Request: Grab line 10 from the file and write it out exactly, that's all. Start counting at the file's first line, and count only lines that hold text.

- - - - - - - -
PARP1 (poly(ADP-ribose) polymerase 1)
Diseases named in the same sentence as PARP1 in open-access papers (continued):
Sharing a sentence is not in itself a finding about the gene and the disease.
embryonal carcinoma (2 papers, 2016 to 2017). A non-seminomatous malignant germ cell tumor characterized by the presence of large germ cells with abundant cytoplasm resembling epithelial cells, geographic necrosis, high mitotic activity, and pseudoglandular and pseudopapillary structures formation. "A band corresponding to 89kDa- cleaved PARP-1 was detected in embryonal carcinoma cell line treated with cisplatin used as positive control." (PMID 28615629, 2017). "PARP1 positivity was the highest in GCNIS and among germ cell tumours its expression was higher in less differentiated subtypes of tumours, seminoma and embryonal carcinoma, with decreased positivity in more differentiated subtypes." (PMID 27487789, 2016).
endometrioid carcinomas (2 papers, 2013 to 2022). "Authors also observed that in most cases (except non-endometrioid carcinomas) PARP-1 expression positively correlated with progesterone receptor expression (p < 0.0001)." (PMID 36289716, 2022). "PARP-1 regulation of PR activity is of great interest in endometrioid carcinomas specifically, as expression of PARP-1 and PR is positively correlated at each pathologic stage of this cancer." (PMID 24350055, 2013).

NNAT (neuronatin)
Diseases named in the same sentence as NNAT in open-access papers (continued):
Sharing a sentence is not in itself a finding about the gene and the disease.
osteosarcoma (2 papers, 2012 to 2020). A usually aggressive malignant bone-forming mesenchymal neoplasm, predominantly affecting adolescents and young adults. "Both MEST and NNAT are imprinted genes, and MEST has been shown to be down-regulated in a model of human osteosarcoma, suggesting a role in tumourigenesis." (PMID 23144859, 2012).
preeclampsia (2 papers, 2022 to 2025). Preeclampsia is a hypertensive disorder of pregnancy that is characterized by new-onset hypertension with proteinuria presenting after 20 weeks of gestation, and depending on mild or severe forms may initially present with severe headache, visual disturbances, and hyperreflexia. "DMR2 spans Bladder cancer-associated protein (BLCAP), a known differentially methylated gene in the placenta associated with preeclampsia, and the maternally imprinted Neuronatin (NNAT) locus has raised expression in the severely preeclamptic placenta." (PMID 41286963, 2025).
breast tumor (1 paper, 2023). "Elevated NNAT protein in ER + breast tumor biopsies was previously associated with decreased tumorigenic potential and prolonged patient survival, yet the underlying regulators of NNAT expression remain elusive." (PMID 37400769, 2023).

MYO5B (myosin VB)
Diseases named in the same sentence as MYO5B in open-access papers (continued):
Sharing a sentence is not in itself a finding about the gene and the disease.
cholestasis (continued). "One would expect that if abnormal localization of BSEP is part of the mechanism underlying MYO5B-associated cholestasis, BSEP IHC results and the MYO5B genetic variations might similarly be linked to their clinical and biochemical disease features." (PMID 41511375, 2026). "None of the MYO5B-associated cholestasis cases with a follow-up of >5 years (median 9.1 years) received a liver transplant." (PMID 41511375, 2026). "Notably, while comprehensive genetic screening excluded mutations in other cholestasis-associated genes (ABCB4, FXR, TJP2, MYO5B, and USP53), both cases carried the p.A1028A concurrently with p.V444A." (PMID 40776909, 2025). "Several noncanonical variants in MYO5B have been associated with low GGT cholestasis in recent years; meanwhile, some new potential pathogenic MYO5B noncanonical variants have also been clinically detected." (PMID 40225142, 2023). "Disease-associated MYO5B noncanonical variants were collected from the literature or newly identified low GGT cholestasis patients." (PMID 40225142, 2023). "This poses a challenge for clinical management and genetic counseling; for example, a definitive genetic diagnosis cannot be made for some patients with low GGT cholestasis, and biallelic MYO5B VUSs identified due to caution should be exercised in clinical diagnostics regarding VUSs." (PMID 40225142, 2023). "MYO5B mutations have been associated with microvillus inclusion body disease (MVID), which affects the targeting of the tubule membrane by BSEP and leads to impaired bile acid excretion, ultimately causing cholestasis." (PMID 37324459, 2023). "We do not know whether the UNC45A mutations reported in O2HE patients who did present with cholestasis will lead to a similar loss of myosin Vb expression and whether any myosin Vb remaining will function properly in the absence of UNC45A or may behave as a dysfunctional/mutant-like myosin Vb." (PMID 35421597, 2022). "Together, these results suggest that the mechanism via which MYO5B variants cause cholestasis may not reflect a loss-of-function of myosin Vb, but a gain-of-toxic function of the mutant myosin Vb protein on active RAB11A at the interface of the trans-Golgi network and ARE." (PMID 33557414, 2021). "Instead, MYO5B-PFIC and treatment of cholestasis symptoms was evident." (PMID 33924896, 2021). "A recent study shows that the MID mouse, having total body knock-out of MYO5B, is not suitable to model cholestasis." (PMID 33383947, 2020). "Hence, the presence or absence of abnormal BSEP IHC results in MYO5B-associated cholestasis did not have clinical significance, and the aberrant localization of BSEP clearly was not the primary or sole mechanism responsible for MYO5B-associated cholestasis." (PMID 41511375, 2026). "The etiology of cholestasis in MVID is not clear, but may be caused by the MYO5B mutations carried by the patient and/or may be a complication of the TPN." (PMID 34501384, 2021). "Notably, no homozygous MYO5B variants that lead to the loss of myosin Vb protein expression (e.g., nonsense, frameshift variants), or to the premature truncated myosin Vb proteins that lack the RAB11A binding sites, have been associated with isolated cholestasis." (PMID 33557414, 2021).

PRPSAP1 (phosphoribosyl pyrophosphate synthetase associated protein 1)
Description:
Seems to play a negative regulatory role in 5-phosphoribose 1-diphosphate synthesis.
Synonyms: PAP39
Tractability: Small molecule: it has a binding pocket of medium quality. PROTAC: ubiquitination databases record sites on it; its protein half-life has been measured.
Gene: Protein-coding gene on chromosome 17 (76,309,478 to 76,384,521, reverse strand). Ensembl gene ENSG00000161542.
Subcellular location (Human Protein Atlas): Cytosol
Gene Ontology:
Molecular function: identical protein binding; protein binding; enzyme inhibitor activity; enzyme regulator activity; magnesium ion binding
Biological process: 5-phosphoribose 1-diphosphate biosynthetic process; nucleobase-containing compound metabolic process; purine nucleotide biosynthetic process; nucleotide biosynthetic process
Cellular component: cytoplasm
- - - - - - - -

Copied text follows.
preeclampsia (2 papers, 2022 to 2025). Preeclampsia is a hypertensive disorder of pregnancy that is characterized by new-onset hypertension with proteinuria presenting after 20 weeks of gestation, and depending on mild or severe forms may initially present with severe headache, visual disturbances, and hyperreflexia. "DMR2 spans Bladder cancer-associated protein (BLCAP), a known differentially methylated gene in the placenta associated with preeclampsia, and the maternally imprinted Neuronatin (NNAT) locus has raised expression in the severely preeclamptic placenta." (PMID 41286963, 2025).